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New Podcast! Your Feature Presentation – “Does Resurrections Bring the Matrix Back to Life?”

The Escapist have launched a new pop culture podcast, and I was thrilled to join Jack Packard and Marty Silva for the third episode. With the recent release of The Matrix Resurrections and The Book of Boba Fett, it seemed like a good opportunity to talk about both.

New Escapist Column! On How “The Matrix Resurrections” Utilises Franchise Nostalgia…

I published a new In the Frame piece at The Escapist on Friday. With the release of The Matrix Resurrections on HBO Max and in theatres, it seemed like a good opportunity to take a look at the film and its themes, in particular its relationship with the earlier films in the franchise.

The Matrix Resurrections exists as part of a larger wave of long-delayed nostalgic sequels to older franchises, from Space Jam: A New Legacy to Ghostbusters: Afterlife to Spider-Man: No Way Home. However, what distinguishes The Matrix Resurrections from these other examples is the way in which it uses nostalgia to a very specific purpose. It’s a film that is aware of both the passage of time since the original film and very engaged with the debate over the reason for its own existence. The result is a movie that has something meaningful to say about the modern movie landscape… and much beyond.

You can read the piece here, or click the picture below.

New Escapist Column! On “The Matrix Resurrections” and the Rejection of False Binaries…

I published a new In the Frame piece at The Escapist this evening. With the release of The Matrix Resurrections on HBO Max and in theatres, it seemed like a good opportunity to take a look at the film and its themes, in particular its relationship with the earlier films in the franchise.

The Matrix Resurrections is a movie that exists very much in conversations with the previous films in the series, expanding and developing the core themes that made the original such a hit. In some cases, director Lana Wachowski has taken the opportunity to expand upon and develop the big ideas in the previous films. In particular, The Matrix Resurrections is a film that rejects the idea of rigid boundaries – the red and blue pills, the black-and-white green-tinted filter, “us and them”, even Neo and Trinity. It’s a very thoughtful and considered update of the ideas that underpin the larger franchises.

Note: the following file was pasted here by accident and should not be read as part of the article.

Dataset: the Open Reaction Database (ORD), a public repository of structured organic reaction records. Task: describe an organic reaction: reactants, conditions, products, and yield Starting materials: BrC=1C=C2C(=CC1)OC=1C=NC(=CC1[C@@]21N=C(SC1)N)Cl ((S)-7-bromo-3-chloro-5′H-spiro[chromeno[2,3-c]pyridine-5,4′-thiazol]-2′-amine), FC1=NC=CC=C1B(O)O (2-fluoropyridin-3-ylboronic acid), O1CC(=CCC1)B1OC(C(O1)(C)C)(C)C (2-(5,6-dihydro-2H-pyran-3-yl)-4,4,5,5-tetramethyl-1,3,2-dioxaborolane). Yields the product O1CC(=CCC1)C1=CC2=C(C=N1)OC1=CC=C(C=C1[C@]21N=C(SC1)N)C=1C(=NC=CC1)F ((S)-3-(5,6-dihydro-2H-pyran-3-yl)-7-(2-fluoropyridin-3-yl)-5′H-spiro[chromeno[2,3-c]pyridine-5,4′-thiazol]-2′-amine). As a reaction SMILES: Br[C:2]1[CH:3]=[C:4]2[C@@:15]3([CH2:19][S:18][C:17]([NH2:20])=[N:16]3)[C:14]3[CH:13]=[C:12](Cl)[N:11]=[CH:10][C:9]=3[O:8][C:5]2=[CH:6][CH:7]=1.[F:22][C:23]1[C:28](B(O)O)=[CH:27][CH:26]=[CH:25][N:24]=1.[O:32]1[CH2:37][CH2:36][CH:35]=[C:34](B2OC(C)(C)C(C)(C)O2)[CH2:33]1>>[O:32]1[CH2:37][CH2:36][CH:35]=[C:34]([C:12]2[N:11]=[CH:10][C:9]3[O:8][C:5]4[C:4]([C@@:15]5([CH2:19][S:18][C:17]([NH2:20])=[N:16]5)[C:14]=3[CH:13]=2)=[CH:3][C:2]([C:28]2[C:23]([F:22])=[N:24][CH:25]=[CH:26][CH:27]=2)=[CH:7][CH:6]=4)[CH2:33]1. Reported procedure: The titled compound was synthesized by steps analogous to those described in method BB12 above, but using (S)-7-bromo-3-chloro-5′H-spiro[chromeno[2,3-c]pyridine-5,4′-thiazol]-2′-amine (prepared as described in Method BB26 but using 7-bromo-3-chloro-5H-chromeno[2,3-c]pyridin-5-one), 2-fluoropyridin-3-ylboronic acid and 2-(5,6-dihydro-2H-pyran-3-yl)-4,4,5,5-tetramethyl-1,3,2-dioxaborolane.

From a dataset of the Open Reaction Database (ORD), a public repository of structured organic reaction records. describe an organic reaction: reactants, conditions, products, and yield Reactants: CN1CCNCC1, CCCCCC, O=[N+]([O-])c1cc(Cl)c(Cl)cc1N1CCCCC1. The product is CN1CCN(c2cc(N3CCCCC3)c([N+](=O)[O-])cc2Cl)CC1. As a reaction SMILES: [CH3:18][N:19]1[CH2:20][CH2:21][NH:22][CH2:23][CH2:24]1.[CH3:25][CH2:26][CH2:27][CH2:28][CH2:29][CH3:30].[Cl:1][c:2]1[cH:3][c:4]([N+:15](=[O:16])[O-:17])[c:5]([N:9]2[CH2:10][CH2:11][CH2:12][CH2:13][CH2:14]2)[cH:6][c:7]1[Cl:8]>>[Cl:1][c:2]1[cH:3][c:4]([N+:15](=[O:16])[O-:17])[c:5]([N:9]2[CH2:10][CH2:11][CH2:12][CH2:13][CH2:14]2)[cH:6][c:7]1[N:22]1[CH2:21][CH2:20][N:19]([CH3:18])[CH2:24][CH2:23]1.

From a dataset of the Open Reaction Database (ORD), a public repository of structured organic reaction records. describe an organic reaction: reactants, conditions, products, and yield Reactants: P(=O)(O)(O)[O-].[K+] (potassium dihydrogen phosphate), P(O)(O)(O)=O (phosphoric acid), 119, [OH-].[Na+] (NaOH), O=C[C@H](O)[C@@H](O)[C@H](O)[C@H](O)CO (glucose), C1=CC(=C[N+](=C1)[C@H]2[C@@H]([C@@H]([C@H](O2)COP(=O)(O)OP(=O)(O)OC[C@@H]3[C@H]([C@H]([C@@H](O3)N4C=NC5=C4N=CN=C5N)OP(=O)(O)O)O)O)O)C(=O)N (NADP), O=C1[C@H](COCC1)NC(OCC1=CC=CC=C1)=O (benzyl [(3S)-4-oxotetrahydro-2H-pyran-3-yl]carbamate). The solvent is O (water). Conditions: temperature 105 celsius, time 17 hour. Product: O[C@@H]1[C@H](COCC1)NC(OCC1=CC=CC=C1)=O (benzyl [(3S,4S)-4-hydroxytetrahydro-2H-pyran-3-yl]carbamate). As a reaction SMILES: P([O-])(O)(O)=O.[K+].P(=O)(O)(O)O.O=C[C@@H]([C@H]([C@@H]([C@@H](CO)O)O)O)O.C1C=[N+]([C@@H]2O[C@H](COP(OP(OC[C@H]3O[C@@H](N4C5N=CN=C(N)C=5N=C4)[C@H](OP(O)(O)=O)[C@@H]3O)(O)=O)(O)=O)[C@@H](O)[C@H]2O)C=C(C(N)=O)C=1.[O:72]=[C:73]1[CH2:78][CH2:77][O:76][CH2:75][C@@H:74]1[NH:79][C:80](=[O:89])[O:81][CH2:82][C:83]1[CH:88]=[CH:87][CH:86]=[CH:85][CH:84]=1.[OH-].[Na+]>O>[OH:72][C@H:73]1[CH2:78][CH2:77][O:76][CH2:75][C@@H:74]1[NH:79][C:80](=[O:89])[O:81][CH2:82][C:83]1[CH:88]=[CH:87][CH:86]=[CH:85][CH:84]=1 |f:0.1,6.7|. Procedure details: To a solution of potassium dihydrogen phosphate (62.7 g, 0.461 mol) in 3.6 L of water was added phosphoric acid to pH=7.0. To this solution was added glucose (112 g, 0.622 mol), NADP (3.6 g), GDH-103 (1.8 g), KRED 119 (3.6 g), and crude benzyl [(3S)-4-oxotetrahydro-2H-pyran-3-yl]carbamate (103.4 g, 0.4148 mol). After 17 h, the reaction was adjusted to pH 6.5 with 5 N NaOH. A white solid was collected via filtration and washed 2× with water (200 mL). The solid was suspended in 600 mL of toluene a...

You can read the piece here, or click the picture below.

New Escapist Column! On Deconstruction of the “Matrix” Sequels…

I published a new column at The Escapist yesterday. With the looming release of The Matrix Resurrections, it seemed like a good opportunity to take a look back at The Matrix and its two sequels The Matrix Reloaded and The Matrix Revolutions.

The Matrix is one of the great “Chosen One” narratives of the late nineties, and a film that had a profound cultural impact. Its legacy is surprisingly controversial, and that makes the two sequels to the film particularly interesting. Both Reloaded and Revolutions play as a response to the themes and ideas of The Matrix, picking apart the “Chosen One” narrative and the easy “us vs. them” binary. In contrast, Reloarded and Revolutions explore how that sort of mythmaking is often part of larger systems of oppression.

You can read the piece here, or click the picture below.